Allergies set to rise with climate change

“There is no doubt that spring time is getting earlier each year and that includes the release of pollen into the atmosphere,” Associate Professor Paul Beggs, deputy head of the Department of Environment and Geography at Macquarie University, said ahead of this week’s National Climate Change Adaptation Conference in Melbourne.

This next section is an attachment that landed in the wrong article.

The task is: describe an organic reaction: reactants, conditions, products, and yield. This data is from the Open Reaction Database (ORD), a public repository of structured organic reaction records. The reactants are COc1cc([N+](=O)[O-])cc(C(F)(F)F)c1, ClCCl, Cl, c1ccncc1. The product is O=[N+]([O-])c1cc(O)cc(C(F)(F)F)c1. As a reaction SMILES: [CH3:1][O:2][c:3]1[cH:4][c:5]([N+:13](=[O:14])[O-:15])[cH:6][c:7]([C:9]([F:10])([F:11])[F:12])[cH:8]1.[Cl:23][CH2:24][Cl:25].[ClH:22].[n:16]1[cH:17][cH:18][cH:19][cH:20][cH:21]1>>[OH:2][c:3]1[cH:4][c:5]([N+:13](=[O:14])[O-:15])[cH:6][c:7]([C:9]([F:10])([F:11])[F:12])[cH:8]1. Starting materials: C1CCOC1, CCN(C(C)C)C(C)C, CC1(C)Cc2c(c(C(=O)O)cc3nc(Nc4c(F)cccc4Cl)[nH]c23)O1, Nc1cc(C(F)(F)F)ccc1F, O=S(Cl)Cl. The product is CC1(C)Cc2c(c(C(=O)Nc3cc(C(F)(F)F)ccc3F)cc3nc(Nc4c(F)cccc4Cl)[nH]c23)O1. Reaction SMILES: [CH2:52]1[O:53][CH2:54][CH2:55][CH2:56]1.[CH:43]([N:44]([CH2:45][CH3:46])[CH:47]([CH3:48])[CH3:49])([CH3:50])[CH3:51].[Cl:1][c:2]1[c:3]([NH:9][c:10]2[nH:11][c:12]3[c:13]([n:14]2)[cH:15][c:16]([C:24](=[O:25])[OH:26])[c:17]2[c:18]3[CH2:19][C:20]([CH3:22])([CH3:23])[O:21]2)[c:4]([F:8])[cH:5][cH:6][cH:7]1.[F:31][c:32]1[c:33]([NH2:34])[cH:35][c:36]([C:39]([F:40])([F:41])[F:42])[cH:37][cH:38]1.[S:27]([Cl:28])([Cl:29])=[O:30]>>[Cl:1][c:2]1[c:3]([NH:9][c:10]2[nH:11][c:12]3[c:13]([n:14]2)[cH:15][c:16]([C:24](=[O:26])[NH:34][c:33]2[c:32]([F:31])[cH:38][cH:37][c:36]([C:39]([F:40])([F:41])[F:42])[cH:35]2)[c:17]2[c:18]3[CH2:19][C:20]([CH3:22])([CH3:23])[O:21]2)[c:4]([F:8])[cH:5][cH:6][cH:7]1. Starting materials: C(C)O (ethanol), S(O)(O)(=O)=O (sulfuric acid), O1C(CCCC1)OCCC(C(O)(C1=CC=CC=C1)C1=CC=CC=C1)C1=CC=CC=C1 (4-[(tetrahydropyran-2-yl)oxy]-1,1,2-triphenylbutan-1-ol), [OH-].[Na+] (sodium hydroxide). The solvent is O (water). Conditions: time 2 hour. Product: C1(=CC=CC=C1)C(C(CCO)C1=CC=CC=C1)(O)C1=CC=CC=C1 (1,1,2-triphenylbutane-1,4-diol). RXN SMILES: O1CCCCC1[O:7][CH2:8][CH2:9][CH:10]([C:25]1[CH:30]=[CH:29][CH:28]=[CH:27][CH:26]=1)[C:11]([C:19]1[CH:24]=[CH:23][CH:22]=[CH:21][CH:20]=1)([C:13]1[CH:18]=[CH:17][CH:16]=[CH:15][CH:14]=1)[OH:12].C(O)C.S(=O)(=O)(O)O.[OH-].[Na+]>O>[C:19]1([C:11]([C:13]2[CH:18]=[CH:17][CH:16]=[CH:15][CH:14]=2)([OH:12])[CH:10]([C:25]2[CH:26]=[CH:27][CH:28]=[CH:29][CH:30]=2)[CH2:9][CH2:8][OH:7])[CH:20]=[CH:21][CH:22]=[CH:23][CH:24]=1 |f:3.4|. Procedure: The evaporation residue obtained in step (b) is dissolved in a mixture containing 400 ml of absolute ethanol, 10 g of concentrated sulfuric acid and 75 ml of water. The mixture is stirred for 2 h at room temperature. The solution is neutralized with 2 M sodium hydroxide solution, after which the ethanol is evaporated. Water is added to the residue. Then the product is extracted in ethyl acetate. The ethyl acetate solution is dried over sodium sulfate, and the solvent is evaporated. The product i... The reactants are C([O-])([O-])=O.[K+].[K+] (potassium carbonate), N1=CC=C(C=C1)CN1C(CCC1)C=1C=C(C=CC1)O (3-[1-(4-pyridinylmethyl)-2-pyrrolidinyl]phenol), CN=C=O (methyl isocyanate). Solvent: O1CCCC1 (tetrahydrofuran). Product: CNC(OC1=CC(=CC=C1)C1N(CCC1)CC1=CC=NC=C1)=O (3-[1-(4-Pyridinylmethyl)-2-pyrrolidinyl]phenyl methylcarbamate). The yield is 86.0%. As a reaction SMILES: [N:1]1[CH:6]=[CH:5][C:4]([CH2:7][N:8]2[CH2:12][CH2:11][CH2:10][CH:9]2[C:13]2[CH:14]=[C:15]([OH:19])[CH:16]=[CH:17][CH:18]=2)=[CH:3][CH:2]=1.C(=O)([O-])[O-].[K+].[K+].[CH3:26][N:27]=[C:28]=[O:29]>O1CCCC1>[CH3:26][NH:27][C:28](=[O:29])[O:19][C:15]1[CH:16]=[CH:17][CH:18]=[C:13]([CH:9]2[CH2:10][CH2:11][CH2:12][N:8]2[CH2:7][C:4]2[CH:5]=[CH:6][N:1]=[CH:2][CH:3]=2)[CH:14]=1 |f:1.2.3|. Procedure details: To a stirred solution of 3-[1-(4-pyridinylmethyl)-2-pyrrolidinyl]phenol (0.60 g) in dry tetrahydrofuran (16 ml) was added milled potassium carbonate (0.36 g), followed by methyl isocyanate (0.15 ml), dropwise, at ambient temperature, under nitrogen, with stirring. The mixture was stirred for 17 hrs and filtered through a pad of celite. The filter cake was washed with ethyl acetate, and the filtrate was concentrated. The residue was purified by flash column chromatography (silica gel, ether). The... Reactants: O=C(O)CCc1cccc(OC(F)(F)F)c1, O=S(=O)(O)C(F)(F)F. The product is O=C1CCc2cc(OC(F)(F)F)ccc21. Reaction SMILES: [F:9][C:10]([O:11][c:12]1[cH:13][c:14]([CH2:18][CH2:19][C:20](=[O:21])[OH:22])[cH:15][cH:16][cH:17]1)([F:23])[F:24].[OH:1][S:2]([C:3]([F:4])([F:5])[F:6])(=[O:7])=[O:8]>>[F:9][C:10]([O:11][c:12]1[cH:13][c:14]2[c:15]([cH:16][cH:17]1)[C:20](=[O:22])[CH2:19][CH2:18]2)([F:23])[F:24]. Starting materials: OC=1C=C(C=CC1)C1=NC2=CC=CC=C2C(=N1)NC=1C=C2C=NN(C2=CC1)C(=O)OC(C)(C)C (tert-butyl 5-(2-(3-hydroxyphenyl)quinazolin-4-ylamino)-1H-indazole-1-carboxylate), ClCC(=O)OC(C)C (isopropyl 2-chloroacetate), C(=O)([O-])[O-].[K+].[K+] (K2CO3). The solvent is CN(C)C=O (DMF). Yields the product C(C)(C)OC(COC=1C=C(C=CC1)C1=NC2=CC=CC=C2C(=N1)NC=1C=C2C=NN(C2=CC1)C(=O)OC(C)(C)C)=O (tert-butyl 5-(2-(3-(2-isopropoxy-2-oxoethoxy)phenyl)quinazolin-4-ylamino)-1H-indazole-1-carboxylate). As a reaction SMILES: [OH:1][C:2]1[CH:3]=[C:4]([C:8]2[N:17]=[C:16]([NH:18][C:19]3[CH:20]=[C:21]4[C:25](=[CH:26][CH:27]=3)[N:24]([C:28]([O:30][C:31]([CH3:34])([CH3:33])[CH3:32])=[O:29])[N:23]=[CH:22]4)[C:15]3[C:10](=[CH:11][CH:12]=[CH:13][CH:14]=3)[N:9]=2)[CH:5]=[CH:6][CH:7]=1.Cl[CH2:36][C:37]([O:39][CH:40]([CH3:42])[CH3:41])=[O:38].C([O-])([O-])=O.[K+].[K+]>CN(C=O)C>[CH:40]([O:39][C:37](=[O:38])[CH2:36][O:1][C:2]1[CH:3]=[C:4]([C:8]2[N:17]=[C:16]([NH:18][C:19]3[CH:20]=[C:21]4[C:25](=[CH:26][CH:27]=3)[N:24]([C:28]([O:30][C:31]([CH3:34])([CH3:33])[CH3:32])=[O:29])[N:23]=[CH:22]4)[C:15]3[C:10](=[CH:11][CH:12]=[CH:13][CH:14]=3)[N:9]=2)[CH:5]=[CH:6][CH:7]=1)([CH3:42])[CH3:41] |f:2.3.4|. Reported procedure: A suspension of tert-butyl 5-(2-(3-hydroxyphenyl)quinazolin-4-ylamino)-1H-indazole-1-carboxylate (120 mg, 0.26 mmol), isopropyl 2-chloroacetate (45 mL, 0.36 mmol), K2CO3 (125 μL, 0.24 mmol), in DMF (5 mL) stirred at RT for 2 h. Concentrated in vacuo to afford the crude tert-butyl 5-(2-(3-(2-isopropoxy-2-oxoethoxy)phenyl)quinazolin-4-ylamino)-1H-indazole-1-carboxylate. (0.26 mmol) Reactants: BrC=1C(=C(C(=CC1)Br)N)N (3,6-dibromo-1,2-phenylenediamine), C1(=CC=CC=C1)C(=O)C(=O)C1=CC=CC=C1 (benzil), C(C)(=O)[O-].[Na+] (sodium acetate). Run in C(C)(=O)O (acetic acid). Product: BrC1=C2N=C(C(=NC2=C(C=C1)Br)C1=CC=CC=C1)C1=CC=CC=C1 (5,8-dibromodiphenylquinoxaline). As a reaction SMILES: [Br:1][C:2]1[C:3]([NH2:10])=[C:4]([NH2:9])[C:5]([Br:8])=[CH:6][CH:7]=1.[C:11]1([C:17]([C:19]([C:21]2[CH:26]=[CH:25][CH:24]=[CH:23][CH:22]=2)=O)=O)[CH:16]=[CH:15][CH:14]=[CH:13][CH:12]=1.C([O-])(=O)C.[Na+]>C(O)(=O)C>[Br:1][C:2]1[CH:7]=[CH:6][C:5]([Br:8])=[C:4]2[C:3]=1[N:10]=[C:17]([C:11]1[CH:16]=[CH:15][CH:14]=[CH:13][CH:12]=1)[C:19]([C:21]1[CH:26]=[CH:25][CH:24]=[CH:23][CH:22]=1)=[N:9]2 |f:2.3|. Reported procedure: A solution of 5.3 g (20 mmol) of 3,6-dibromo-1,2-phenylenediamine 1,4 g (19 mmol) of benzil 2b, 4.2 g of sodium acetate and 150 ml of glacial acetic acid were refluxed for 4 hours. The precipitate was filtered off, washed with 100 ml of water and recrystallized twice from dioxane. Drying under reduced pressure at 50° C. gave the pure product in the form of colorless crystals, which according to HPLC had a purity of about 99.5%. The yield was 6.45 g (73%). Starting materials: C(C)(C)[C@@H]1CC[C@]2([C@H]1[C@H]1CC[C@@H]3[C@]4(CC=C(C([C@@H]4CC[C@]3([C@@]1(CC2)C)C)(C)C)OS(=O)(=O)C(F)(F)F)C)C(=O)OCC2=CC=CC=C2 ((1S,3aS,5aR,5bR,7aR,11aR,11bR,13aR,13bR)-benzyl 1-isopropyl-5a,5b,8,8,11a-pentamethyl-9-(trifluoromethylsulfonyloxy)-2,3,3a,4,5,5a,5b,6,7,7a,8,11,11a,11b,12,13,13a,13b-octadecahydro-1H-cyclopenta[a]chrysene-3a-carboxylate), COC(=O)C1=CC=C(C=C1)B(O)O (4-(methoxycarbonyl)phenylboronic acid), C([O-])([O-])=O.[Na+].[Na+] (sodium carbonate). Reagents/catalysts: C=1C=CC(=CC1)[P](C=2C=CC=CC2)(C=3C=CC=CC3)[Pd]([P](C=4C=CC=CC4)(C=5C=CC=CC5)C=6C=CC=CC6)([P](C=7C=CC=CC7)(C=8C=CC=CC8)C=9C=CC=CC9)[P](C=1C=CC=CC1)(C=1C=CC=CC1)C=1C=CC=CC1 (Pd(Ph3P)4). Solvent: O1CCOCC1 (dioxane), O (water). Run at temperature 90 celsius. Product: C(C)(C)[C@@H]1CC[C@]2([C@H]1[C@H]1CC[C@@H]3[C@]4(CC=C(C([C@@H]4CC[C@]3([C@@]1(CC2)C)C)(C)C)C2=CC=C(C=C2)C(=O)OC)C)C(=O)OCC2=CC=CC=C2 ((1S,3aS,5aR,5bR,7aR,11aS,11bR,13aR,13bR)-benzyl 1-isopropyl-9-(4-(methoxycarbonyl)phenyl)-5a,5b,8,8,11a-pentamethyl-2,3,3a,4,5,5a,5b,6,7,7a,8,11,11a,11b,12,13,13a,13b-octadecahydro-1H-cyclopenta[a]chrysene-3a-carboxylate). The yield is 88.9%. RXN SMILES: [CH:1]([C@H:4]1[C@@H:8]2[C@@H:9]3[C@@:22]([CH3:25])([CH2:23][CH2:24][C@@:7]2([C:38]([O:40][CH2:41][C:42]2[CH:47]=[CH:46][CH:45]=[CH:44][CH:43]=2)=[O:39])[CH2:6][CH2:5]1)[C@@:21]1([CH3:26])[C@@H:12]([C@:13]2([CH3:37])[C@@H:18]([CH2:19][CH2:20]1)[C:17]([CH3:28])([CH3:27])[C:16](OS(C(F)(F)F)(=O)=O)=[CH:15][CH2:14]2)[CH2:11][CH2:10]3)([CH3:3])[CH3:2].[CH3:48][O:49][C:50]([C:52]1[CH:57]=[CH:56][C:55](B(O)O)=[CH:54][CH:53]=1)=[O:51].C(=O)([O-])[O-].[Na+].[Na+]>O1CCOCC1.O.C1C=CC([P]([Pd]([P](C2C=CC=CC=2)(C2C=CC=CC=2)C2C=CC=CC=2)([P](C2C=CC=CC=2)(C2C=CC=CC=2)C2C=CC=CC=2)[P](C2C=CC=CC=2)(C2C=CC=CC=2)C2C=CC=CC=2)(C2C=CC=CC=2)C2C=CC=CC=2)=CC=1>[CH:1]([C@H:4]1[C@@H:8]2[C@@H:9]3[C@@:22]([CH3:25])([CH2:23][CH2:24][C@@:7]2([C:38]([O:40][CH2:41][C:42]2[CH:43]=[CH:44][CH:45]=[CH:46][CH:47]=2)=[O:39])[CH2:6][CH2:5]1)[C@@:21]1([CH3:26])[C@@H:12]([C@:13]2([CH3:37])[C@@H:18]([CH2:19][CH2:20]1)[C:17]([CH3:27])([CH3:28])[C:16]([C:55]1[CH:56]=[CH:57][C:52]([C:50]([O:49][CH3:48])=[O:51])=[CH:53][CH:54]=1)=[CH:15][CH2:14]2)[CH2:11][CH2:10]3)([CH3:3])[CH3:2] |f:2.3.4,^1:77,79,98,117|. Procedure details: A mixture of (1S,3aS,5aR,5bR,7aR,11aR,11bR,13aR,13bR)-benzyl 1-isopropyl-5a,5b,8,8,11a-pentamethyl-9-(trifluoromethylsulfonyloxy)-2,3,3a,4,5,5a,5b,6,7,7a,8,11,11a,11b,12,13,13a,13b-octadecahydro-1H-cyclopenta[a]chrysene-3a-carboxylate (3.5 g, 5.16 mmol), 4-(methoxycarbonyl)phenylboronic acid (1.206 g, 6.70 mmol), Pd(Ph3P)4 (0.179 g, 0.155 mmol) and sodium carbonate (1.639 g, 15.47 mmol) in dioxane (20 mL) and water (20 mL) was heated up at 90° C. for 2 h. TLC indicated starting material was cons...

Pollen and its potency has increased since pre-industrial levels due to rising levels of carbon dioxide, according to Professor Beggs, and will continue to increase, affecting people prone to allergies. 

Professor Beggs recommended that municipal councils choose carefully where

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